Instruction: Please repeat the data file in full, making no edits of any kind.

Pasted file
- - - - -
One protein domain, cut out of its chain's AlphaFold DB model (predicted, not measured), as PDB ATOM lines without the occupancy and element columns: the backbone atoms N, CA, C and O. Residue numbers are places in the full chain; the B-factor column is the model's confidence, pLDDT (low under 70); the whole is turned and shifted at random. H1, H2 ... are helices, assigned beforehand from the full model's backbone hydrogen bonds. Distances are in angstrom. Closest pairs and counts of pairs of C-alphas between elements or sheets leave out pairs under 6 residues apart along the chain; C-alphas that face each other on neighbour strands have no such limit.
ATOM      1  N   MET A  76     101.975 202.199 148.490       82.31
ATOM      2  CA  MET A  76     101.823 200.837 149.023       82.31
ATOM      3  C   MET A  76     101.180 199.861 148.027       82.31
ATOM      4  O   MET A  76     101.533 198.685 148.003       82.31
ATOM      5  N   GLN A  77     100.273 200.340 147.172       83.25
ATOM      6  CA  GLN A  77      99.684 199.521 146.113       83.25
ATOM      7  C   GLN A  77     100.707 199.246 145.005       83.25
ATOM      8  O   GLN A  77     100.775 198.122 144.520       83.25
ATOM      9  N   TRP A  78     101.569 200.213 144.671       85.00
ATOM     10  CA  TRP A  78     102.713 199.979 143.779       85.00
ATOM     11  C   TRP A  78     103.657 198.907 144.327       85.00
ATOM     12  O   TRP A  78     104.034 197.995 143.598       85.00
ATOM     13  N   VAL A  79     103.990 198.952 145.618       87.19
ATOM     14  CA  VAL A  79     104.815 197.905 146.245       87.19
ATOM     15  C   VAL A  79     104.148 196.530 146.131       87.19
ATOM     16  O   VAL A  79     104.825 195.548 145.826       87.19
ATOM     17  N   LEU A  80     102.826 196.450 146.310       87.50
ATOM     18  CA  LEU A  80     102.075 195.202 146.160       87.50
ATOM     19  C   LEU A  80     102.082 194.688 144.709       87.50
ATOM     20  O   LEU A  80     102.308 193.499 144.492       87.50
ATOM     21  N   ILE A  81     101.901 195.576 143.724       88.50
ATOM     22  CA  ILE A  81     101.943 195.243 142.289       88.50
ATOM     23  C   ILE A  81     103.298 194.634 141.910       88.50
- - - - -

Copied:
One protein domain, cut out of its chain's AlphaFold DB model (predicted, not measured), as PDB ATOM lines without the occupancy and element columns: the backbone atoms N, CA, C and O. Residue numbers are places in the full chain; the B-factor column is the model's confidence, pLDDT (low under 70); the whole is turned and shifted at random. H1, H2 ... are helices, assigned beforehand from the full model's backbone hydrogen bonds. Distances are in angstrom. Closest pairs and counts of pairs of C-alphas between elements or sheets leave out pairs under 6 residues apart along the chain; C-alphas that face each other on neighbour strands have no such limit.
ATOM      1  N   MET A  76     101.975 202.199 148.490       82.31
ATOM      2  CA  MET A  76     101.823 200.837 149.023       82.31
ATOM      3  C   MET A  76     101.180 199.861 148.027       82.31
ATOM      4  O   MET A  76     101.533 198.685 148.003       82.31
ATOM      5  N   GLN A  77     100.273 200.340 147.172       83.25
ATOM      6  CA  GLN A  77      99.684 199.521 146.113       83.25
ATOM      7  C   GLN A  77     100.707 199.246 145.005       83.25
ATOM      8  O   GLN A  77     100.775 198.122 144.520       83.25
ATOM      9  N   TRP A  78     101.569 200.213 144.671       85.00
ATOM     10  CA  TRP A  78     102.713 199.979 143.779       85.00
ATOM     11  C   TRP A  78     103.657 198.907 144.327       85.00
ATOM     12  O   TRP A  78     104.034 197.995 143.598       85.00
ATOM     13  N   VAL A  79     103.990 198.952 145.618       87.19
ATOM     14  CA  VAL A  79     104.815 197.905 146.245       87.19
ATOM     15  C   VAL A  79     104.148 196.530 146.131       87.19
ATOM     16  O   VAL A  79     104.825 195.548 145.826       87.19
ATOM     17  N   LEU A  80     102.826 196.450 146.310       87.50
ATOM     18  CA  LEU A  80     102.075 195.202 146.160       87.50
ATOM     19  C   LEU A  80     102.082 194.688 144.709       87.50
ATOM     20  O   LEU A  80     102.308 193.499 144.492       87.50
ATOM     21  N   ILE A  81     101.901 195.576 143.724       88.50
ATOM     22  CA  ILE A  81     101.943 195.243 142.289       88.50
ATOM     23  C   ILE A  81     103.298 194.634 141.910       88.50